MJ: I did. It was 1984. We were playing the New Jersey Nets in the playoffs. They had a couple of guards who were pressuring our guards. Don Nelson in practice had the idea to have me take the ball up the floor and initiate offense as a relief to the pressure. I wasn’t trying to be Magic Johnson and dish out 10 or 11 assists. I was just supposed to get us into our offense easier. When Nellie told me what we were doing, my comment to him and assistant coach Del Harris was that I was “going to be a point forward not a point guard.” And Nellie really liked that. That is when that term was first uttered, right there at that practice.

I’m not arrogant enough to think I was the first one to play the point forward. Rick Barry played the position in the 1975 NBA Finals. And if you look at old footage of Maurice Stokes, he played the position too. John Havlicek played it. There are others who played it better than I did. I was just the first one to come up with the terminology. No one mentioned that phrase before the 1984 postseason, though.

Who are some current players who you think are currently thriving in that role?

MJ: The skill development of these guys is so remarkable. You have a lot of guys who have that ability. Look at Justise Winslow, for example. Who would have ever thought two years ago that at 6-foot-7, 225 pounds he would be an effective point guard for the Miami Heat? There are so many players with that size who work on that skill more than we ever did. Kevin Durant and Draymond Green both advance the ball up the court for Golden State. And when Green has the ball in transition, he is so fun to watch because he can break down defenses and make the right decision and the right pass. Ben Simmons and Luka Doncic are both some of my favorites to watch. You aren’t pigeonholed to sit on the wing and shoot jump shots just because you are 6-foot-6 or taller anymore. These guys really work on a plethora of skills.

What are some of the best ways the Bucks can create a championship team around Giannis?

MJ: I think we are already doing it! They have this thing called Daily Vitamins where they work the mindset for these players whether it’s on the court or talking to them in the office. I read something on Twitter that Kidd gave these guys the keys and this staff is showing them what those keys unlock. Mike Budenholzer has a philosophy about different quadrants taped off on the floor during practice. The concept has allowed Giannis to be one of the most devastating scorers in the paint since Shaquille O’Neal in terms of his ability to produce points.

Management has brought in Brook Lopez, who is shooting three-pointers. He has been killer for us and he has expanded his range to about 27 feet and draws opposing bigs way far away from the rim. Ersan IlyasovaGeorge Hill and DJ Wilson have all been fantastic additions for Milwaukee as well. The depth they are adding allows Budenholzer to play Giannis for just 33 minutes per game, which is fewer than his previous three seasons. He was also covering more ground than almost anyone else, which wears you down. Now he is getting more rest and it is going to allow him to be even more impressive during the postseason because he will be rested and effective.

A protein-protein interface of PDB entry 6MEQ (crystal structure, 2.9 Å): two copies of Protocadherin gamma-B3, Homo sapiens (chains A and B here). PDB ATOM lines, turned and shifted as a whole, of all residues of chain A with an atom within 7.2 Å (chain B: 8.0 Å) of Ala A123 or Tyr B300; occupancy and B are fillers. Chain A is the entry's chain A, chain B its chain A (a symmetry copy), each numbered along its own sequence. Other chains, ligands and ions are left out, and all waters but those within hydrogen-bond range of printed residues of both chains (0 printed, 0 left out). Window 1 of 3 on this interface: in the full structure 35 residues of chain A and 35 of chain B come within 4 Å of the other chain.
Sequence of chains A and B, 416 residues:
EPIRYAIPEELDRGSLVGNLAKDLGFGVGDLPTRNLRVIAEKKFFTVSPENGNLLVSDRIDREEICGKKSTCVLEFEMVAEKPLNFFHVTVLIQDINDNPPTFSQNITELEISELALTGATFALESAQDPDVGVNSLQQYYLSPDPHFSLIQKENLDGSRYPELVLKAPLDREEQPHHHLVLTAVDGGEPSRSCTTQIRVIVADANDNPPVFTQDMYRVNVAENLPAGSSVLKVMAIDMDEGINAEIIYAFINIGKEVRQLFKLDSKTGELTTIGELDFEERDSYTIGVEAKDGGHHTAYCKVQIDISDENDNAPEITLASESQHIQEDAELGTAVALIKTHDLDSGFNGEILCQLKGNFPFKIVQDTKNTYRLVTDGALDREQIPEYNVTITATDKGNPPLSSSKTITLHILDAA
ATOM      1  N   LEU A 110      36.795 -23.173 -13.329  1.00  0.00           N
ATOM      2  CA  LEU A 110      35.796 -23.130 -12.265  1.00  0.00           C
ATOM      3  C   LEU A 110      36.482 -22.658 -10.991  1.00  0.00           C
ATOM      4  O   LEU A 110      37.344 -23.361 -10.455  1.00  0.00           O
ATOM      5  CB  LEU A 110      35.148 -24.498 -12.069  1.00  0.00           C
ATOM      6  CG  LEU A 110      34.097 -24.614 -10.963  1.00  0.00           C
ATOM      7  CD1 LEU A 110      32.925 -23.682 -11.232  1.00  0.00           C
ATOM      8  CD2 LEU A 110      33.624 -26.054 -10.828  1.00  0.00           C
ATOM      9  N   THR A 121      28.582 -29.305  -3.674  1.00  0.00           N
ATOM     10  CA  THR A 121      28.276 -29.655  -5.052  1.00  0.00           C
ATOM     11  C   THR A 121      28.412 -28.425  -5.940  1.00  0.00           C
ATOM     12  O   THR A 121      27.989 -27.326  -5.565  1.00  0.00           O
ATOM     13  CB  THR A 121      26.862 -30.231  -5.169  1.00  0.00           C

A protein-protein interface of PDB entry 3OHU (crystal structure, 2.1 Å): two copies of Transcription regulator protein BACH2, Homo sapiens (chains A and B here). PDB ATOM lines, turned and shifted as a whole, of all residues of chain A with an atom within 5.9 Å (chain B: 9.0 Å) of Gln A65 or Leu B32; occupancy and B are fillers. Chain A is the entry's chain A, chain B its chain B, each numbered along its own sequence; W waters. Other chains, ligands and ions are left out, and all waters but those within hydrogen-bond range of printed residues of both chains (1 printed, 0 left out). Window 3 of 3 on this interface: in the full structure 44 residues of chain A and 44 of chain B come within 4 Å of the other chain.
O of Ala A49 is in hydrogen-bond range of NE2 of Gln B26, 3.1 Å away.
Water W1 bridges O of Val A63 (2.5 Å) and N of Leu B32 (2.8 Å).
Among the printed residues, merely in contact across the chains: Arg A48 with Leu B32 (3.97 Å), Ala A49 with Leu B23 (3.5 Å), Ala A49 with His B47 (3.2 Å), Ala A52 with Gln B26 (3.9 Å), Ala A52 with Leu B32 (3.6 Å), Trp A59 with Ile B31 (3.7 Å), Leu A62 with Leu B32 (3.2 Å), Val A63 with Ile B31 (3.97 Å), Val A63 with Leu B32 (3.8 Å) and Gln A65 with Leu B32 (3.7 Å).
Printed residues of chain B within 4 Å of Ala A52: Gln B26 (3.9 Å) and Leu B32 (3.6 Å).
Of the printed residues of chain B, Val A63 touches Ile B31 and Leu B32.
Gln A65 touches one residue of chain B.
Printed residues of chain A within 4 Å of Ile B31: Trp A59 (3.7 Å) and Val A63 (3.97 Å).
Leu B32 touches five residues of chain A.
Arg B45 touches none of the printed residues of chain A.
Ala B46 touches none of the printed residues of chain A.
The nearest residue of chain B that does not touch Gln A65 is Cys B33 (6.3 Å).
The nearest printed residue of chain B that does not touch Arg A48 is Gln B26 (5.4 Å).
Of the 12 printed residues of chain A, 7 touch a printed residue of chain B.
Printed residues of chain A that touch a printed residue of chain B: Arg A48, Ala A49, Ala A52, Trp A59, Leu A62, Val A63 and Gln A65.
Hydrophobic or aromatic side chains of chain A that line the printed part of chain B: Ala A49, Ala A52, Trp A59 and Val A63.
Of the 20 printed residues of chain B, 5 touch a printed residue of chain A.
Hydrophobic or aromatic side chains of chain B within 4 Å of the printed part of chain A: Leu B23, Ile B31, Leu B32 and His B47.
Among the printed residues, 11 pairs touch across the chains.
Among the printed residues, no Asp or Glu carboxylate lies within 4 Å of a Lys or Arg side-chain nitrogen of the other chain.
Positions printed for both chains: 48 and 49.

Do you think Giannis will develop his shot enough to a point where he will be a serviceable shooter from beyond the arc? 

MJ: Yes! This year is a total anomaly. He is kind of in his head and wants to prove he can shoot the three-pointer. You aren’t going to see this again. But his form is there and he is starting to do a hesitation move, like Kobe Bryant, that is getting him in a better rhythm when he is coming off one dribble. It’s getting to be more consistent. He isn’t going to be the best, but he is going to be reliable enough to shoot between 33-and-37 percent. And if he can do that, it’s going to unlock a new level of effectiveness on offense.

Something folks may not know: You and your son Kris Johnson are the only father-son combo to win collegiate national champions at the same school. How would you compare the two experiences?

MJ: It was fulfilling, to say the least. My son wasn’t the same type of player that I was. He wasn’t as athletic, he was heavyset growing up. He lost around 60 pounds between his freshman and sophomore year after he required knee surgery.  He also went to the same high school that I went to and played for the same coach. He won two state championships at Crenshaw playing for Willie West. Nobody worked harder than he did. He started as a sophomore and he averaged almost 20 points per game in conference play as a senior. When he finished his four years at UCLA, he ranked Top 25 in the program’s all-time scoring list. That’s one hell of an accomplishment for a guy like him, who was just a 6-foot-4 power forward.

And his son, your grandson Will Johnson, is now on the Oregon Ducks basketball team. What can you tell us about Will?

MJ: He worked his butt off at Palisades High School. Kris coached his AAU team and to watch him become an all-city player as a junior and as a senior to win Western League co-MVP is amazing. As a Division 1 player at Oregon, it is a testament to his perseverance. If you’re willing to put in the work, the sky is the limit. The apple doesn’t fall far from the tree and it’s wonderful to watch that third generation of my family play D1 college basketball.

Last question: Are you able to get off another dunk on your birthday like you did for your 60th?

MJ: Ha! It seems like every year around my birthday I have a minor little injury that makes it way harder. I may try to see if I can pull it off this year. I’ve been working out a little extra hard, doing a lot of leg exercises. I’d hate to think I’m done for good. If it doesn’t happen, I’m ready to accept it. But I’d like to give it one more shot.